2) LIndia and the IAEA have concluded an agreement 
        requiring the application of IAEA safeguards in 
        perpetuity in accordance with IAEA standards, 
        principles, and practices (including IAEA Board of 
        Governors Document GOV/1621 (1973)) to India's civil 
        nuclear facilities, materials, and programs as declared 
        in its separation plan;
        3) LIndia and the IAEA are making substantial progress 
        toward concluding an Additional Protocol consistent 
        with IAEA principles, practices, and policies that 
        would apply to India's civil nuclear program;
        4) LIndia is working actively with the U.S. for the 
        early conclusion of a multilateral Fissile Material 
        Cutoff Treaty;
        5) LIndia is working with and supporting U.S. and 
        international efforts to prevent the spread of 
        enrichment and reprocessing technology;
        6) LIndia is taking the necessary steps to secure 
        nuclear and other sensitive materials and technology, 
        including through the enactment and enforcement of 
        comprehensive export control legislation and 
        regulations, harmonization of its export control laws, 
        regulations, policies, and practices with the policies 
        of the Missile Technology Control Regime and the 
        Nuclear Suppliers Group, and adherence to the MTCR and 
        NSG in accordance with the procedures of those regimes 
        for unilateral adherence; and
        7) LThe NSG has decided by consensus to permit supply 
        to India of nuclear items covered by the guidelines of 
        the NSG, and such decision does not permit civil 
        nuclear commerce with any other non-nuclear weapon 
        state that does not have IAEA safeguards on all nuclear 
        materials within its territory, under its jurisdiction, 
        or carried out under its control anywhere.

    The Committee has strengthened and enhanced the conditions 
included in the Administration's original proposal, H.R. 4974, 
in order to make certain that measures needed to ensure that 
the agreement can safely come into force are in place; e.g., a 
safeguards agreement negotiated with the IAEA, and that India 
has fulfilled key obligations it has freely undertaken in its 
July 18, 2005 statement and in subsequent statements. The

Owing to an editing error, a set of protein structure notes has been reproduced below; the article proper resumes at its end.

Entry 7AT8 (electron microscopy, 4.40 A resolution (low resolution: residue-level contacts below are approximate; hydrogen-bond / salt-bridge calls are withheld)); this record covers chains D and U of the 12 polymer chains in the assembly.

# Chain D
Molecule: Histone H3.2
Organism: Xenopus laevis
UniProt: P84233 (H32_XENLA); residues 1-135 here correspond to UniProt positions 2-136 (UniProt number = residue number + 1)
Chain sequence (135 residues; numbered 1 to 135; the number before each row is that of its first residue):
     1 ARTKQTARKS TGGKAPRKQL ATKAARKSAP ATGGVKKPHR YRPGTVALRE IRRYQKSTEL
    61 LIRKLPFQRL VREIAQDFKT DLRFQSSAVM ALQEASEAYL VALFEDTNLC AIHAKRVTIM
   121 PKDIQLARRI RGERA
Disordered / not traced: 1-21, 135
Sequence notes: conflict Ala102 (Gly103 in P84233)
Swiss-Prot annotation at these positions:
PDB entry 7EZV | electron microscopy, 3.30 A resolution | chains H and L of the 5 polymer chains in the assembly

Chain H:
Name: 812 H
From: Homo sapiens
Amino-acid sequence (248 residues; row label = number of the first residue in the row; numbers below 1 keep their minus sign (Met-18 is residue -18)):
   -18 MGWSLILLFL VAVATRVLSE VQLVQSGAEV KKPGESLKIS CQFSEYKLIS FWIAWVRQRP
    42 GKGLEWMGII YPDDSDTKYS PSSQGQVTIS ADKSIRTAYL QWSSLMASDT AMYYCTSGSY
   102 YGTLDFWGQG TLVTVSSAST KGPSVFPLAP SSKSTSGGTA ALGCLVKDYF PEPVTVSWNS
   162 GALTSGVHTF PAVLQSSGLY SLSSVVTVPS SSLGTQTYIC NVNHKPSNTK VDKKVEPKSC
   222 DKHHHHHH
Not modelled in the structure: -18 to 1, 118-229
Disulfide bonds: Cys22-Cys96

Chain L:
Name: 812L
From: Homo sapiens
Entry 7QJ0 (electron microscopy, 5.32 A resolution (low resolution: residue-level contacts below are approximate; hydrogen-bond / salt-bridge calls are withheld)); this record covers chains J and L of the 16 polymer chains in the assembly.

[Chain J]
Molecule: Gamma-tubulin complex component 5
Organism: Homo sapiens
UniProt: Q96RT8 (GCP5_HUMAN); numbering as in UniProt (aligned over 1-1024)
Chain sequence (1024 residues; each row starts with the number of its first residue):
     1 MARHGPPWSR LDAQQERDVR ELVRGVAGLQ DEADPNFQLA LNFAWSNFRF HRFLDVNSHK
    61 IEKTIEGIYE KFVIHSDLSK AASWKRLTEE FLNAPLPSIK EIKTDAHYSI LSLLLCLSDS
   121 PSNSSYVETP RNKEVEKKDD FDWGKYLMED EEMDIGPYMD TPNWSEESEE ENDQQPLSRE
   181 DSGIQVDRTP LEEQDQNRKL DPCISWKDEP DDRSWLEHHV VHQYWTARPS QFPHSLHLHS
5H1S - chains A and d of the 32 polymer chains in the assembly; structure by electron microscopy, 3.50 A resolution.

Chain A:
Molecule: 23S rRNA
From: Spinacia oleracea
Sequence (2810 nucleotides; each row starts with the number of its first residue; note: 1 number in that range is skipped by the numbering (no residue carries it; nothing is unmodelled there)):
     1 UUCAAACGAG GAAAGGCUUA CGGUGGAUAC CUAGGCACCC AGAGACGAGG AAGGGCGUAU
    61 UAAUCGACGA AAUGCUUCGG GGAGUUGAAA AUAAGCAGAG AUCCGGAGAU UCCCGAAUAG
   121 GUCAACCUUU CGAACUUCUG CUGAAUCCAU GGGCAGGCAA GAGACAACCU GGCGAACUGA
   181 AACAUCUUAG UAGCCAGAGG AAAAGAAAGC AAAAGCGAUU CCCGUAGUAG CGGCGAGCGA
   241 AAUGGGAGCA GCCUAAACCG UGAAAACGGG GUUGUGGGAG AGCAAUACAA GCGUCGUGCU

Committee recognizes that a number of these conditions will 
require a considerable expenditure of effort and resources to 
satisfy, such as the negotiation of an Additional Protocol that 
must be tailored to India's unique needs, and for that reason 
has allowed for significant latitude regarding their 
completion. But the Committee believes that none of these 
conditions, either singly or in combination with others, is 
onerous. In addition, although it did not impose rigorous 
measurements or deadlines, the Committee intends that 
considerable substantive progress on the forgoing measures can 
be easily demonstrated, including India's cooperation with the 
U.S. to prevent the spread of enrichment and reprocessing 
technology and its taking steps to strengthen its export laws 
and regulations. Regarding the NSG, the Committee intends that 
nothing be done in connection with this legislation or any 
subsequent act or policy to weaken the NSG's irreplaceable role 
in the global nonproliferation regime. To that end, the 
Committee has specified that the U.S. must continue to support 
the traditional practice by NSG members of taking decisions on 
the basis of consensus, defined as unanimous consent. This is 
consistent with statements by senior Administration officials.
    With respect to the requirement that India provide a 
credible separation plan for its civilian and military nuclear 
facilities, the Committee strongly urges the Administration to 
develop a clear definition of the term ``credible'' and to 
encourage India to interpret this to mean, among other aspects, 
that personnel, equipment, and nuclear weapons-relevant 
information is not transferred between the safeguarded civilian 
and unsafeguarded military sectors.